Top ten facts about Wexford - ‘Through water and fire’ – PHOTOS
Some interesting tit-bits about the Viking town in the sunny south east
1.The name ‘Wexford’ evolved from the Scandanavian name “Waesfjord” which means an “inlet of flat mud lands”.
In Irish the town is called “Loch Garman”. Legend has it this name came from the tale of a local man called Garman Garbh who was drowned on the mud flats of the River Slaney. The man was drowned by flood waters that were released by an enchantress. Therefore the resulting lake was named Lake of Garman.
2.The town was founded by the Vikings in 800 AD and besieged by the Normans in 1169. It was a predominantly English settlement during the Middle Ages.
3. A language known as ‘Yola’ was spoken in Wexford until it became extinct in the 19th century. To learn more about this language you can visit Yola Farmstead Folk Park.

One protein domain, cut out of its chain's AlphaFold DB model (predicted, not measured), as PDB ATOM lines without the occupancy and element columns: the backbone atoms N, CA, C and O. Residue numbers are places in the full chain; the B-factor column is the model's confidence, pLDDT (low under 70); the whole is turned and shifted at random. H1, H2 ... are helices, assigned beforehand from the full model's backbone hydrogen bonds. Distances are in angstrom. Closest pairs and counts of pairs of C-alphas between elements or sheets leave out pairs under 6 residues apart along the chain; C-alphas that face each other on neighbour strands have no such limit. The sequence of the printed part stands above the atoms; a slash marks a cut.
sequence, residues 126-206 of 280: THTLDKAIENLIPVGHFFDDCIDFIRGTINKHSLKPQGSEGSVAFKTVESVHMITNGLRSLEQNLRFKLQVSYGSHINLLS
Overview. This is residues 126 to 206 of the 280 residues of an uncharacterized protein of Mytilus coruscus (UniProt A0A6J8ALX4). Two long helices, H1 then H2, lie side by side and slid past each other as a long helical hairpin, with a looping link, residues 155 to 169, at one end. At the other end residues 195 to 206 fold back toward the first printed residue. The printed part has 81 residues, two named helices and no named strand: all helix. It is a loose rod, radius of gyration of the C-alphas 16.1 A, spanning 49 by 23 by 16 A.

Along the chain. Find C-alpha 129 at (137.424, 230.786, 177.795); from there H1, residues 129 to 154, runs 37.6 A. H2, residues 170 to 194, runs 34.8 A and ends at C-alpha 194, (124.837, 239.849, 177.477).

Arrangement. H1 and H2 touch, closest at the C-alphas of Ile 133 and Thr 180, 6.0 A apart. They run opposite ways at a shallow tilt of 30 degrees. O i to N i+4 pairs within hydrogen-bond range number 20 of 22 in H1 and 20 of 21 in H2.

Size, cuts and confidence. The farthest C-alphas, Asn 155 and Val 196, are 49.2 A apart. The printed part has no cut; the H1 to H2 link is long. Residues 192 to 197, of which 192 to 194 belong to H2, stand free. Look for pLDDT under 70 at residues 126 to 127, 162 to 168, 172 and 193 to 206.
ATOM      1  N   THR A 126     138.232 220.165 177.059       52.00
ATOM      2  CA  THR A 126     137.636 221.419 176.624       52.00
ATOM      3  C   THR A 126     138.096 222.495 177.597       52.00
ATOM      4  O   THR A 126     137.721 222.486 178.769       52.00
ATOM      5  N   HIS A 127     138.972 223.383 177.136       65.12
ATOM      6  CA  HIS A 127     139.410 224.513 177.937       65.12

4. Patrick Kennedy, John F. Kennedy’s grandfather, was born in New Ross, in County Wexford. You can visit the Kennedy Homestead in New Ross, a museum and farm run by JFK’s descendants. You can also visit the Irish American Hall of Fame and the JFK arboretum.
5. At Hook Head you will see one of the world’s oldest, and still operating lighthouses. The lighthouse was set up in the 5th century when a fire would be set to warn incoming mariners. It’s listed as one of the top 14 attractions in Ireland by the Lonely Planet.
6. The D-day sequence in Steven Spielberg's 1998 Oscar winning film “Saving Private Ryan” were filmed on Ballinesker Beach, on Curracloe Stand. The beach was chosen due to its similarity to Omaha Beach in Normandy. Filming lasted for two months, from June 27 in 2997.
7. Wexford is home to Europe’s most successful opera festivals - “The Wexford Opera Festival”. The festival was established in 1951 and has been running ever since.